Many organisms fit into both r and K categories and adopt different strategies depending on local conditions at any one time. Some researchers believe that an organism capable of alternating between these two strategies may be the most successful organism in the long term because of its ability to adapt and survive under a much broader range of conditions. Humans seem to fall into both categories. 

Humans are great at adaptation. We’re the ultimate generalists. But we tend to build our economic and social structures in specialized ways, because that’s how they work best, when everything is okay,” said Cascio. “Simply put, when a particular biome flourishes, K strategists can dominate; when that biome changes or is disrupted, r strategists dominate and K strategists get hammered. We’ve built a very heavily K strategy society; when disruption hits, we’re hard-pressed to adapt quickly. We need to build more “r” back into our system.” 

A dynamic “r” species that is able to adapt without too much upheaval are ants. As a collective, ant colonies are capable of forming highly efficient and complex networks, according to Jurgen Kurths a mathematician at Potsdam Institute for Climate Impact Research. These complex networks are something we find in many natural and social systems, yet ant colonies are capable of preserving their highly structured social networks despite potentially drastic changes in their environments. They are able to do this through swarm intelligence, a trait found throughout nature that is now being used to transform various fields including medicine. Ants are social animals that work together to make better decisions. A solitary ant can only perform a limited range of activities. However, an ant colony is capable of finding highly efficient solutions to difficult problems and can adapt automatically to changing environments, such as building a massive ant raft during hurricane flooding that ultimately saves the collective. During times of crisis and calm ants as a colony are capable of incredible feats.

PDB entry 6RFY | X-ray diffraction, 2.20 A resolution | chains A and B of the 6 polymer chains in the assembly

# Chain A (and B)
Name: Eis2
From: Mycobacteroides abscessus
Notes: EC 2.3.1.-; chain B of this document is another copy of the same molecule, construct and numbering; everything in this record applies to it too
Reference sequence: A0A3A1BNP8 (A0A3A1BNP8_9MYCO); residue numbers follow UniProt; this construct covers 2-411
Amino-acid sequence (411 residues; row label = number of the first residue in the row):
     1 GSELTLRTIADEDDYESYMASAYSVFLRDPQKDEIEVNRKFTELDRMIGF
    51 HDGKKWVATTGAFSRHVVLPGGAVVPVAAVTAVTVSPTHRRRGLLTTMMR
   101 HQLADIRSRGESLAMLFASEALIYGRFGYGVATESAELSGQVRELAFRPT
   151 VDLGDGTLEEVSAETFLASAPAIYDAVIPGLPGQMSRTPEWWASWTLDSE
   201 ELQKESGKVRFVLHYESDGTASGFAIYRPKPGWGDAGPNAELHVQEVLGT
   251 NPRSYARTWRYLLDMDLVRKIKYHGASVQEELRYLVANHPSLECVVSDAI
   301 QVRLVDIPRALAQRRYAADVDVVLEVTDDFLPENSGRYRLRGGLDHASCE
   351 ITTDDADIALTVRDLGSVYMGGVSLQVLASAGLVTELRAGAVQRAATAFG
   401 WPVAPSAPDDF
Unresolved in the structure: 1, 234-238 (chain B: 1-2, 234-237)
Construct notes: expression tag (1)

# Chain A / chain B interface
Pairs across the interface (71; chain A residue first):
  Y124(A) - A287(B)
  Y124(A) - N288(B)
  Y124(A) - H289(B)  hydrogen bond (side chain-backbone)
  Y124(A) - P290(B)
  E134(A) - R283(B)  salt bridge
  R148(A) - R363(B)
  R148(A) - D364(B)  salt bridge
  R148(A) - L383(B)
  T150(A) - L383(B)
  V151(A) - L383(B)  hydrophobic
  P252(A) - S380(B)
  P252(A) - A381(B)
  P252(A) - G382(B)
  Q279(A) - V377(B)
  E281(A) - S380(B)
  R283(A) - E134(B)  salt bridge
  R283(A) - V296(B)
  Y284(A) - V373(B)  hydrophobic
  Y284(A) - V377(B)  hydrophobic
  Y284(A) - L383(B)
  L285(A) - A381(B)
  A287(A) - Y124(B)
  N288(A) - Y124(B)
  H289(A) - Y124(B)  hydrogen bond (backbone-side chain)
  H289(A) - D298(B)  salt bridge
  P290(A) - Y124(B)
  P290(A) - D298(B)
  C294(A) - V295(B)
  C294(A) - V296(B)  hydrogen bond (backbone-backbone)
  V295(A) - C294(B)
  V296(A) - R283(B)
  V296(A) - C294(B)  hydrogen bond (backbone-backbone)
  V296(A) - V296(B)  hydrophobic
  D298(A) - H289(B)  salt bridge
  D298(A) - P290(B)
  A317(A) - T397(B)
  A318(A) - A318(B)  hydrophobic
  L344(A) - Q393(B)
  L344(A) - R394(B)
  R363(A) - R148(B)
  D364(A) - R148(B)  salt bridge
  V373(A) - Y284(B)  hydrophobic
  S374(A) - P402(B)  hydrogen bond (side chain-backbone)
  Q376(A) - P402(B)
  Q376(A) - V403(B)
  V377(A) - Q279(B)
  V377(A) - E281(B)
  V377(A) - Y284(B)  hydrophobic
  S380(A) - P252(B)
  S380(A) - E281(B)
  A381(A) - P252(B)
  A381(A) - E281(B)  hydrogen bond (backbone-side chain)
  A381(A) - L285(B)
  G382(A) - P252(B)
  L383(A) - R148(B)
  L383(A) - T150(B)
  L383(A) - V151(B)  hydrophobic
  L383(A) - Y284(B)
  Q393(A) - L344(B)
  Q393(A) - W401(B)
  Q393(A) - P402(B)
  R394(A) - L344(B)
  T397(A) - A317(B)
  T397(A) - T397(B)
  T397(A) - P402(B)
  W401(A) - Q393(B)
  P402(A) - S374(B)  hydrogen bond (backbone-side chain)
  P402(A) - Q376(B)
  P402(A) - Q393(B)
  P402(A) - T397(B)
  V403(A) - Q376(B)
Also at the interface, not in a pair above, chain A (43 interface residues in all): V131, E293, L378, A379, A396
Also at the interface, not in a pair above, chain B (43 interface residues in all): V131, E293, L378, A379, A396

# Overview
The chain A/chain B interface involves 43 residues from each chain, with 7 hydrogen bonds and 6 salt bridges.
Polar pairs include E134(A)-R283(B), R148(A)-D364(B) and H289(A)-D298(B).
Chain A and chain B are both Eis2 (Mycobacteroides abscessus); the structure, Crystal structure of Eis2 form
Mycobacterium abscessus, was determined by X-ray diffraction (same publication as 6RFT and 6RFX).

One of the unexpected outcomes of the COVID-19 crisis has been the way the natural environment is benefitting from the pandemic. For instance, the Himalayas are now visible from more than 100 miles away due to the reduced air pollution caused by the country’s COVID-19 lockdown. However, one Twitter user who posted the photo believes the view is also representative of what humanity stands to lose. 

View of Himalayas from India via Twitter

According to Jamais Cascio, when self-isolation protocols are loosened and industry and production ramp back up again, there will be a confrontation between people who want their world to be cleaner going forward, and the people who want their world to go back to being “efficiently profitable”. 

“Here’s an analogy: you get used to the smells of the kitchen when you’ve been cooking something with a lot of garlic, and your nose starts to ignore the odor,” explained Cascio. “But if you leave the house for a few hours, when you come back into the kitchen you’re overwhelmed by the garlic smell. I think we’ve all (to varying degrees) gotten used to what we’ve been doing to the planet, and a return to that stink will be shocking to a lot of people.” 

After observing the NASA satellite images which showed a massive reduction in air pollution over China, Stanford Earth-system science professor, Marshall Burke decided to calculate the health benefits of air pollution changes wrought by economic disruption. His results revealed that a pandemic-related decrease in PM2.5—the most deadly of air pollutants—likely saved the lives of 4,000 children under 5 and 73,000 adults over 70 in China over the course of two months this year. Although Burke stated that these results do not account for the many other short or long term negative social and economic consequences of COVID-19, his calculations provide food for thought. 

“The calculation is perhaps a useful reminder of the often-hidden health consequences of the status quo, i.e. the substantial costs that our current way of doing things exacts on our health and livelihood,” Burke concluded via his co-blog G-Feed. 

PM2.5 Plummets over China via NASA Earth on Twitter

“One unexpected consequence of this pandemic is that, in terms of the environment, we got a glimpse of what we could have, if we only try,” said Cascio.